“I’m elated to witness what Eta Tau has done. It’s generational now. Some of our pledges now have sons who crossed at Eta Tau. It’s something to see, and it’s part of the legacy that I’m proudest of.”
The success of the chapter is beyond what Graves could have imagined when he arrived on campus as a transfer student in 1970 from Bradley University. There, the Peoria native had been part of the Epsilon Kappa chapter. At Illinois State, Graves was looking for a brotherhood of elegant black and old gold but found a university ban on Greek-letter organizations.
“On a campus of 23,000 students, there was only one other Alpha, and he was in graduate school. There were two others who were faculty.”
Once the University lifted the ban on all Greek organizations and their formation of campus chapters, Graves; graduate student Jethroe Knazze, M.S. ’71; and five others established Eta Tau on October 9, 1971, as the fraternity’s ninth chapter in Illinois. The initiation won praise from the fraternity’s district office. The same year, Graves was named Brother of the Year for his efforts to establish the chapter, which has since gone on to receive several other awards for excelling in state competitions.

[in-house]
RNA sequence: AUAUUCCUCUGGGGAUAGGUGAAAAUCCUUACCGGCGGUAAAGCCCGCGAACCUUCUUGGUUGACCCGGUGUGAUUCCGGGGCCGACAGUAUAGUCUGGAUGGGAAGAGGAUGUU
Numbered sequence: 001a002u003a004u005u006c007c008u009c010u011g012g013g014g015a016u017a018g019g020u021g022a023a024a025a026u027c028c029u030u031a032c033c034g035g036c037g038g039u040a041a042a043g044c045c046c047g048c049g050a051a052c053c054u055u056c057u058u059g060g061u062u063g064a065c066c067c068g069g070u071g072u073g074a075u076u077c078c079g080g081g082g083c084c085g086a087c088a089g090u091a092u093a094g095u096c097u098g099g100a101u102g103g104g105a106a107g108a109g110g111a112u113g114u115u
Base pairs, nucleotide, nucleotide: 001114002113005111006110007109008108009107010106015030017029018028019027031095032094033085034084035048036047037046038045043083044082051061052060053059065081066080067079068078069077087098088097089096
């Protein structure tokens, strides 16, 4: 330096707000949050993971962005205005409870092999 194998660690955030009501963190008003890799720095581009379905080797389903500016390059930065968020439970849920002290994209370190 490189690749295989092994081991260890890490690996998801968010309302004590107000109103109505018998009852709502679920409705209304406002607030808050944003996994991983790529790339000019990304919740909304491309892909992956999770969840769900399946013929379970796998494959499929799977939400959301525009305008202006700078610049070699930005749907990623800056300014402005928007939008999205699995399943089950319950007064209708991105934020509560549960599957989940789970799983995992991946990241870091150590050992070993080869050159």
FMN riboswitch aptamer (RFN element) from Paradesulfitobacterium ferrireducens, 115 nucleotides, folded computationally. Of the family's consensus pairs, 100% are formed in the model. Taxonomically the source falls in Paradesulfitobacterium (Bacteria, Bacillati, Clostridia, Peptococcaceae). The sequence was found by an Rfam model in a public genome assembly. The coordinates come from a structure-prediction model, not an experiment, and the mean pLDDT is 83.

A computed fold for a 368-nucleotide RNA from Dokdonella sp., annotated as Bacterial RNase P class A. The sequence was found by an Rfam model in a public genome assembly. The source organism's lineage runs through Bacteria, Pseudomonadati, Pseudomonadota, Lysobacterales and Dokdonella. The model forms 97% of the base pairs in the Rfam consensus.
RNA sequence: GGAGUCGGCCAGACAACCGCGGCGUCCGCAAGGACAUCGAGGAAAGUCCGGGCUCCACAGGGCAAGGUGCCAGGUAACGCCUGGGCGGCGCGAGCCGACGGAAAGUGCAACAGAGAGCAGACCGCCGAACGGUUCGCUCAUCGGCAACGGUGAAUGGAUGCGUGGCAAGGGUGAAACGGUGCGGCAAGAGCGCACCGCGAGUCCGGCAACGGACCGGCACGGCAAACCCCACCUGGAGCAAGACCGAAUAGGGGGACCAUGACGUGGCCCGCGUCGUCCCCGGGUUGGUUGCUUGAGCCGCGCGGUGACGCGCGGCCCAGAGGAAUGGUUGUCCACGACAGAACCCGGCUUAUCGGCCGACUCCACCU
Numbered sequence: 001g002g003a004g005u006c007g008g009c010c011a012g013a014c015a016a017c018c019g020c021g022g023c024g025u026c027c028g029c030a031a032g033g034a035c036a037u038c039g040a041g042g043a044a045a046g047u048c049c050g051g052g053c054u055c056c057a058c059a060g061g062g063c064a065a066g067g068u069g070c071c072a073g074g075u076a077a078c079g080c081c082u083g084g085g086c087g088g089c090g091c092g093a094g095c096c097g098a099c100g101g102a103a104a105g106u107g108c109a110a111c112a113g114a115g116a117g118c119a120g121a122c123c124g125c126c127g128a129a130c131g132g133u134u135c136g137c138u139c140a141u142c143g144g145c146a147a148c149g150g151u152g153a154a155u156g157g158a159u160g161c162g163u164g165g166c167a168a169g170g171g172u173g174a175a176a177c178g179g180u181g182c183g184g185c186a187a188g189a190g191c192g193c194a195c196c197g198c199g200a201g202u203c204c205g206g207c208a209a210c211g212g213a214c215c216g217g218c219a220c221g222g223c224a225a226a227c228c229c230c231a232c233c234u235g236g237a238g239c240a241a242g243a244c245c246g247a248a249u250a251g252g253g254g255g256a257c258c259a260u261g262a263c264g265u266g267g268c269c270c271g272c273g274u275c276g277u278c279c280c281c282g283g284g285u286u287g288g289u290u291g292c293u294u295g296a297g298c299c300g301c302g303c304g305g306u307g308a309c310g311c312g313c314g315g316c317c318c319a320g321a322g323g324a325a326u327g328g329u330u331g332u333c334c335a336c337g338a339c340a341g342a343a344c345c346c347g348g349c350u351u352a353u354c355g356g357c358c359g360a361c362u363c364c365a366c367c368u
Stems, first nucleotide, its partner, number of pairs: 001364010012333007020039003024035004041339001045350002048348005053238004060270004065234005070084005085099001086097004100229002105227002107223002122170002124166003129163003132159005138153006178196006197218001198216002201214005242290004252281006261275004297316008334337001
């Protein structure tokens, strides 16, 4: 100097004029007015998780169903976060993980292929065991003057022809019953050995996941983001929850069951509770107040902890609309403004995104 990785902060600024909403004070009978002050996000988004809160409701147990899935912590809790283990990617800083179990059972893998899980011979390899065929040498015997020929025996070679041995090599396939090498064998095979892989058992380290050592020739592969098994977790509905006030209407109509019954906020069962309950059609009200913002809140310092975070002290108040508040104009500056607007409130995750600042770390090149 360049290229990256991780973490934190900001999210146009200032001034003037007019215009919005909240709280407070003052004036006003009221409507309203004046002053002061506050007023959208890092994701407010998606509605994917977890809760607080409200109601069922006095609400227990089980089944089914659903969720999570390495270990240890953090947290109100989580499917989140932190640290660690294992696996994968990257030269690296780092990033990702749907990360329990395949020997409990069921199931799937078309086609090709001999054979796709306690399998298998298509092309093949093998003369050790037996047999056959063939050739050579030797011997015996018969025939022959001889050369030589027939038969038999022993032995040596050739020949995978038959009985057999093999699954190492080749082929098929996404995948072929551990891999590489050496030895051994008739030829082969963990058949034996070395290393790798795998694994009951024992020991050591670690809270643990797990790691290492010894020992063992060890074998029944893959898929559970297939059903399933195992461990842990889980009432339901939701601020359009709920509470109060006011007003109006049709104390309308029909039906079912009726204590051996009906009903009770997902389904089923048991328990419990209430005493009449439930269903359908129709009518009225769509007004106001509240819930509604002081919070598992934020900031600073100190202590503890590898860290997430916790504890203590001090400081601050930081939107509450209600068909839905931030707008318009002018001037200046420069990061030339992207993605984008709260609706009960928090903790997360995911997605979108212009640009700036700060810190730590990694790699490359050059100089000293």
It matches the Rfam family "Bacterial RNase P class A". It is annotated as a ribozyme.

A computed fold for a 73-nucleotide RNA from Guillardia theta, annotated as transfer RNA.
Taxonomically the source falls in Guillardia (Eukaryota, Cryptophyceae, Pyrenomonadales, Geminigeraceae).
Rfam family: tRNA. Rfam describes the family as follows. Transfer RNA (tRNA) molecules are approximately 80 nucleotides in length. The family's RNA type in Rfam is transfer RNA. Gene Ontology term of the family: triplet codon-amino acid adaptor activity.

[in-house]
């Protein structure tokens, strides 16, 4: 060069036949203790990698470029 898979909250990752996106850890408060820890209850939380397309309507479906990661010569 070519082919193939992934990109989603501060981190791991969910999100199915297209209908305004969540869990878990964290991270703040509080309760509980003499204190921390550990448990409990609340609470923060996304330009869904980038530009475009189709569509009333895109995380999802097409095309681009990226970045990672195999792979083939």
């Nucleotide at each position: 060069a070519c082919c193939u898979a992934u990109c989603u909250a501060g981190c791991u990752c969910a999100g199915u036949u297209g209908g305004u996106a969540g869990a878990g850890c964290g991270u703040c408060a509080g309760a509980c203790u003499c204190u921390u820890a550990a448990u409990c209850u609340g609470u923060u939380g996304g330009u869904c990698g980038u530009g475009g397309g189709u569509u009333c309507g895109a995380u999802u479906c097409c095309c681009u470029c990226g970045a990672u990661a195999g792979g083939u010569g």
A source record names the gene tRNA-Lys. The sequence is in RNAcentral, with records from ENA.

Today, Eta Tau is one of the best represented in the state and nation, where more than 70,000 men in 706 chapters are committed to developing leaders, promoting brotherhood and academic excellence while providing service and advocacy for the African American community.
Founded in 1906 at Cornell University, Alpha Phi Alpha Fraternity was the first intercollegiate Greek-letter fraternity established for African American men to promote scholarship and service. Alpha Phi Alpha counts among its most notable members Dr. Martin Luther King Jr., Dr. Cornel West, and Supreme Court Justice Thurgood Marshall.